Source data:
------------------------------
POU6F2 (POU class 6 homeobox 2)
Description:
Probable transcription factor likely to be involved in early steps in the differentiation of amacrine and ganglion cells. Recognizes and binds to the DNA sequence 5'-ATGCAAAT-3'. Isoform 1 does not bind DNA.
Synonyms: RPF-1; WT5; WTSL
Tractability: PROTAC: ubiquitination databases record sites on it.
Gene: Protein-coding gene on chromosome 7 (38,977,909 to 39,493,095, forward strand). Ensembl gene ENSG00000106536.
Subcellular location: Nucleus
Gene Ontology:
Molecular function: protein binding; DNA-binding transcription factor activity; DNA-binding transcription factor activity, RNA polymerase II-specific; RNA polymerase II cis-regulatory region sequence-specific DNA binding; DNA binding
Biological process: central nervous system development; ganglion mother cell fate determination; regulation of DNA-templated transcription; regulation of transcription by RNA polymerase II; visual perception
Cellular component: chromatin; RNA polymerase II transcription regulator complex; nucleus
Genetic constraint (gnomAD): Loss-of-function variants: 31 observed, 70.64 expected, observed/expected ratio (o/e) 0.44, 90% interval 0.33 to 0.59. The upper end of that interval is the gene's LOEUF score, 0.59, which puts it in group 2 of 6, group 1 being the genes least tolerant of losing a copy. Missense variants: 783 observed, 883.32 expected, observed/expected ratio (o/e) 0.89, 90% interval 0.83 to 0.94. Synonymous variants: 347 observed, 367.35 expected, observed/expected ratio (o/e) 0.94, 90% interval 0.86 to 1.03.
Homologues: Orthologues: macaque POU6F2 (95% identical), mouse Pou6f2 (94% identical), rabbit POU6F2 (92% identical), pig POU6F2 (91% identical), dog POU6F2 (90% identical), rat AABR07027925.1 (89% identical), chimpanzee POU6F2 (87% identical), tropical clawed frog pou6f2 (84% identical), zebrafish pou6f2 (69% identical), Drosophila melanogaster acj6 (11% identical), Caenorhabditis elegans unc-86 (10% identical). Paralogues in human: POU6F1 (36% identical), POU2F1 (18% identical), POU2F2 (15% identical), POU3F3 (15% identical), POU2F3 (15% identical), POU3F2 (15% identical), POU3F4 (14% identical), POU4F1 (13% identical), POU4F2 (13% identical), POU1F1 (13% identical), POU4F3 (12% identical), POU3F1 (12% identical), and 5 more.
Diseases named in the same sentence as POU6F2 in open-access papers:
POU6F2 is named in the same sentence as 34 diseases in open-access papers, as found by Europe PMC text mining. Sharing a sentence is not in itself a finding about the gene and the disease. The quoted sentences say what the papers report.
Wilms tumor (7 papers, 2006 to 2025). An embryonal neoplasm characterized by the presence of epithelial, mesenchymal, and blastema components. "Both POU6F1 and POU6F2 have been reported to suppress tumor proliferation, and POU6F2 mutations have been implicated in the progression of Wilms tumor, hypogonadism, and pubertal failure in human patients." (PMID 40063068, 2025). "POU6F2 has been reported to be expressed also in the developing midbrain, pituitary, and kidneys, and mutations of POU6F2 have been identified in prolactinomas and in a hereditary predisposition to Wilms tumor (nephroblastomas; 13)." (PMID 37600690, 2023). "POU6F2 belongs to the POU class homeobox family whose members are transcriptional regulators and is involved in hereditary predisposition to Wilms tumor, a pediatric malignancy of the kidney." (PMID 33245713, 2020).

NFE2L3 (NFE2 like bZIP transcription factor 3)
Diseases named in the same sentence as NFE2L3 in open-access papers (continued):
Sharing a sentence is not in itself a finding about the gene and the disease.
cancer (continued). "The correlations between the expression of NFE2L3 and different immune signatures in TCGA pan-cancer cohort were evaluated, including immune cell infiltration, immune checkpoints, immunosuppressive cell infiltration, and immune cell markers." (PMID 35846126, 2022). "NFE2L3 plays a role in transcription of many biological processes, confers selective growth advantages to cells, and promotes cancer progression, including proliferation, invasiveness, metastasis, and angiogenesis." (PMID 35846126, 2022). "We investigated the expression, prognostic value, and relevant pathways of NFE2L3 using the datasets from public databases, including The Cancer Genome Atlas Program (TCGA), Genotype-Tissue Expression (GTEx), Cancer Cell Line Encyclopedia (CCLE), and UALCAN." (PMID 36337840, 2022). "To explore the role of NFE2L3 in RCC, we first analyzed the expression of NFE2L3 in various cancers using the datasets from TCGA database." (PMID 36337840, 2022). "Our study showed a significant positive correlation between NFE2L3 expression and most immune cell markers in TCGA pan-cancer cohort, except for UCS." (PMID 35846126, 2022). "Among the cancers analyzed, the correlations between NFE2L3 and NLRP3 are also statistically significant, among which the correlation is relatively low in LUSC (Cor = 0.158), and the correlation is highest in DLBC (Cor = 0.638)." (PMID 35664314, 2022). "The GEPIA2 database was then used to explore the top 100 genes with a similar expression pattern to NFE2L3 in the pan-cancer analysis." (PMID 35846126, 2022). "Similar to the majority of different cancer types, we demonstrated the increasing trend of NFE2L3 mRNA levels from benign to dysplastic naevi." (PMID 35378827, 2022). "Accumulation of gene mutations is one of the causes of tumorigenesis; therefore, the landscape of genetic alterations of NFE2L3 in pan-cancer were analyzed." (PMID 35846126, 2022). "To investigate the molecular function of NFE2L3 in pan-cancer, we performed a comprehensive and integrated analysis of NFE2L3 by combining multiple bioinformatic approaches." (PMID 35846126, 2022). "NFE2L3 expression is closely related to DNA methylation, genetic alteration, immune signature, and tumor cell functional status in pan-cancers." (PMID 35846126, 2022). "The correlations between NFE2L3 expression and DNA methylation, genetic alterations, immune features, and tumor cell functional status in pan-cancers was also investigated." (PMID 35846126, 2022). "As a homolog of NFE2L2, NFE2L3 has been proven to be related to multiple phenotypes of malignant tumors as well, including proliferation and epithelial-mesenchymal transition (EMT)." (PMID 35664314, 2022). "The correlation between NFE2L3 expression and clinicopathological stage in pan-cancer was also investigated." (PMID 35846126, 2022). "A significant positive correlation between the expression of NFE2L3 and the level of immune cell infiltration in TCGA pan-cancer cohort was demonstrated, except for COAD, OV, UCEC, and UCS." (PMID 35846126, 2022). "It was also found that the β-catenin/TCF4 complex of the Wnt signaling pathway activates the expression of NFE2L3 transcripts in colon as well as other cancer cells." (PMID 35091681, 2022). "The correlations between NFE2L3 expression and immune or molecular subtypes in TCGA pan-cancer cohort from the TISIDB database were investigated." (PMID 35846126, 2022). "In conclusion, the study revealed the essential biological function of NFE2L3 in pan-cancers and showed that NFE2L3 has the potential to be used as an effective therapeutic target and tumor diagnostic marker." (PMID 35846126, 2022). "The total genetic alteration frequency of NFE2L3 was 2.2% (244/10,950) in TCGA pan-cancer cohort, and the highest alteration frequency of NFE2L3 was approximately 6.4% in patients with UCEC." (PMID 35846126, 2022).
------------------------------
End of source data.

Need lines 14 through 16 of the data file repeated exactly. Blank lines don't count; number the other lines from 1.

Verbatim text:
Diseases named in the same sentence as POU6F2 in open-access papers:
POU6F2 is named in the same sentence as 34 diseases in open-access papers, as found by Europe PMC text mining. Sharing a sentence is not in itself a finding about the gene and the disease. The quoted sentences say what the papers report.
Wilms tumor (7 papers, 2006 to 2025). An embryonal neoplasm characterized by the presence of epithelial, mesenchymal, and blastema components. "Both POU6F1 and POU6F2 have been reported to suppress tumor proliferation, and POU6F2 mutations have been implicated in the progression of Wilms tumor, hypogonadism, and pubertal failure in human patients." (PMID 40063068, 2025). "POU6F2 has been reported to be expressed also in the developing midbrain, pituitary, and kidneys, and mutations of POU6F2 have been identified in prolactinomas and in a hereditary predisposition to Wilms tumor (nephroblastomas; 13)." (PMID 37600690, 2023). "POU6F2 belongs to the POU class homeobox family whose members are transcriptional regulators and is involved in hereditary predisposition to Wilms tumor, a pediatric malignancy of the kidney." (PMID 33245713, 2020).